The change we fear is not going away. It is accelerating. 7 million people on a resource constrained planet, all within digital reach of each other powered by ever more creative technology. Random is the new normal.

The future is messy. The certainties we like to deal with – processes, procedures, routines – all of these will increasingly be dealt with by intelligent machines. Algorithms don’t care how complicated things are – they can do complicated all day long.

That leaves us humans to deal with the messy stuff – the complex, unpredictable, unexpected, scary things. We’re way better than machines at that (for now at least) providing we can get over our fear of it.

In his book “Anti -Fragile” Nassim Nicholas Taleb offers us a way of thinking about this. He argues that the opposite of fragile (which is how many of us feel right now) is not resilience, or robustness. It is not about “recovery”. It is “anti fragility”.

Rather than look to recover from shock, we need to use it to energise ourselves to create new models and ways of doing things. Rather than run, fight or freeze in the face of change, we need to improvise. To welcome change as an engine for growth.

That means changing our relationship with change. We need to learn to love it. Unlike Machines, we can create and originate, not just produce.

It is our humanity that is the key, not our efficiency, or obedience, or power.

If you don’t like change, you’ll like irrelevance even less” General Eric Shineseki.

Strictly Change

imagesChange is one of those we love and hate. We love to cause it for other people, but hate it being done to us.

At the present time, it seems as though we are immersed in it, and that it has very many faces. It however is not the enemy, it just is and it is how we engage with it that creates the challenge.

As Robert Gallagher points out, “change is inevitable – except from a vending machine”.

So how can we engage with it, and turn it from something we hate, to something we can at least live productively with, and maybe even come to love?

Firstly, understand that it is not something external to us, it is a dance we are in. The reason that most “change initiatives” fail is because we think somebody else will take care of it. The reality is that we cannot separate ourselves from it, and that we have to find a way to “dance” with it.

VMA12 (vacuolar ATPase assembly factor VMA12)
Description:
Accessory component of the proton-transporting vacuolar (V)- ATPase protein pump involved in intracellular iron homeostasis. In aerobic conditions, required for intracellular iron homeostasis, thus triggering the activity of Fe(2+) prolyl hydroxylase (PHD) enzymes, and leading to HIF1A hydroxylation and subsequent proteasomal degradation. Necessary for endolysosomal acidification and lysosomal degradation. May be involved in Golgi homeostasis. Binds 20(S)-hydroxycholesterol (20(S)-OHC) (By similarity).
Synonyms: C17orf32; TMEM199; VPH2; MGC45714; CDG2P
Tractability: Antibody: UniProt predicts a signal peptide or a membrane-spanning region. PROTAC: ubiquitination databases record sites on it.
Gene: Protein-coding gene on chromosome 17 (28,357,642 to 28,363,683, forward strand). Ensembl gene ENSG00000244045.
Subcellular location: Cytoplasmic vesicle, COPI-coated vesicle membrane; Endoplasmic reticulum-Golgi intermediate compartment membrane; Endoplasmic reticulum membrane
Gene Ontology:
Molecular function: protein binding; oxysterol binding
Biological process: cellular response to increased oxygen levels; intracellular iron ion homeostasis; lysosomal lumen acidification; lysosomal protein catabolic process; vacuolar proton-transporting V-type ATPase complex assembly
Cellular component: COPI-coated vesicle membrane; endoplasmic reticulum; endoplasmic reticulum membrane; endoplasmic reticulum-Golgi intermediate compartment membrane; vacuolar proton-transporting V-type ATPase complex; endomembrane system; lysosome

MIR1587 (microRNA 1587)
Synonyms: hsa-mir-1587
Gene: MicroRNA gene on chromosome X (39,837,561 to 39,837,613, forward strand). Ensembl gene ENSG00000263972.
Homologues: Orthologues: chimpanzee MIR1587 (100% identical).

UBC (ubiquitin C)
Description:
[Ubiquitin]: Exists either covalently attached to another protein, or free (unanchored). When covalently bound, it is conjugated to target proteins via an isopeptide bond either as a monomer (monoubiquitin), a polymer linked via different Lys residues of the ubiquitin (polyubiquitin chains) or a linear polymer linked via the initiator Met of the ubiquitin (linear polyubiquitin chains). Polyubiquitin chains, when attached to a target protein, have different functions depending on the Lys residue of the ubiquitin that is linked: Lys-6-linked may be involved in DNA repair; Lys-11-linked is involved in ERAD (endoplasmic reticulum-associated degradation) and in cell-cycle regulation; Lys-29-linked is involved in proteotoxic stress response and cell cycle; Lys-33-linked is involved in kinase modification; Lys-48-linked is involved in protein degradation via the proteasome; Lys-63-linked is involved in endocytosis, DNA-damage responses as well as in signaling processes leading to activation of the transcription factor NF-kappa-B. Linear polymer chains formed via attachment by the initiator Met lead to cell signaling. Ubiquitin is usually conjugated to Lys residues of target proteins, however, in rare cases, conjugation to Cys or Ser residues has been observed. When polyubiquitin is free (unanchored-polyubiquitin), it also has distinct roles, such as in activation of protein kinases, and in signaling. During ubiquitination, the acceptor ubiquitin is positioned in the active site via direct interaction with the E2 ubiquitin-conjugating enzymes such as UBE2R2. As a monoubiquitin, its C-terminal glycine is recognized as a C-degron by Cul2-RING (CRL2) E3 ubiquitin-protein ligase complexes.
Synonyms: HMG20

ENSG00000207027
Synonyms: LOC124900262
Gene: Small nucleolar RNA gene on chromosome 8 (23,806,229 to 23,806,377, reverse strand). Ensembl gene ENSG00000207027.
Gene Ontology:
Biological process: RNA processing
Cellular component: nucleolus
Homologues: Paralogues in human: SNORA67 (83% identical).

If we can do that, we can engage with it, guide it, and take the lead. Yes, we may have to learn to do things differently, and learn new skills, but we can choose to lead, not follow.

Secondly, people do not need protecting from it. It is easy to make assumptions, particularly in organisations dealing with the vulnerable like Charities, that we can somehow protect people. Not only can’t we, we do them a disservice by trying. We can however do something far more powerful – we can create a “circle of safety” for them. A “space” where they can say how change is affecting them, listen to them, and support them as they learn to dance with it.

The most important skill we can develop is to empathise with them, Empathy is not a “soft’ skill, and it is not sympathy – it is about understanding – about “walking a mile in their shoes” and helping them see a way through.

Thirdly, we can recognise that turning change to growth happens in small groups. Within all organisations, there are people who share worldviews, attitudes and experiences, and who naturally form “tribes” to support each other.

Research shows that we cannot manage more than around 150 meaningful relationships – those who we know well enough to be able to strike up a meaningful conversation with based on shared experience, and that great change happens when we work with them to tackle it.

We all have a natural fear of change, and life is easier when we trust the people stood next to us.

Lastly, recognise that we are all leaders now. We all have the opportunity, and responsibility, to lead those who may be behind us in getting to grips with the changes we face together.

Leadership is a privilege, but as Simon Sinek points out in “Leaders eat last”, it carries a price. To lead, we have to put those we lead before ourselves, and that is not always easy.

Being afraid of change is natural. It is not weakness – but it is a choice.

The change we are in the midst of right now, from Technology to Trump, may seem like a peak, something that will go away, or go “back to normal”.

It almost certainly won’t.

If we stand still, it will seem to accelerate, and get away from us. If on the other hand, we embrace it, and pick the right partners, we can learn to dance with it.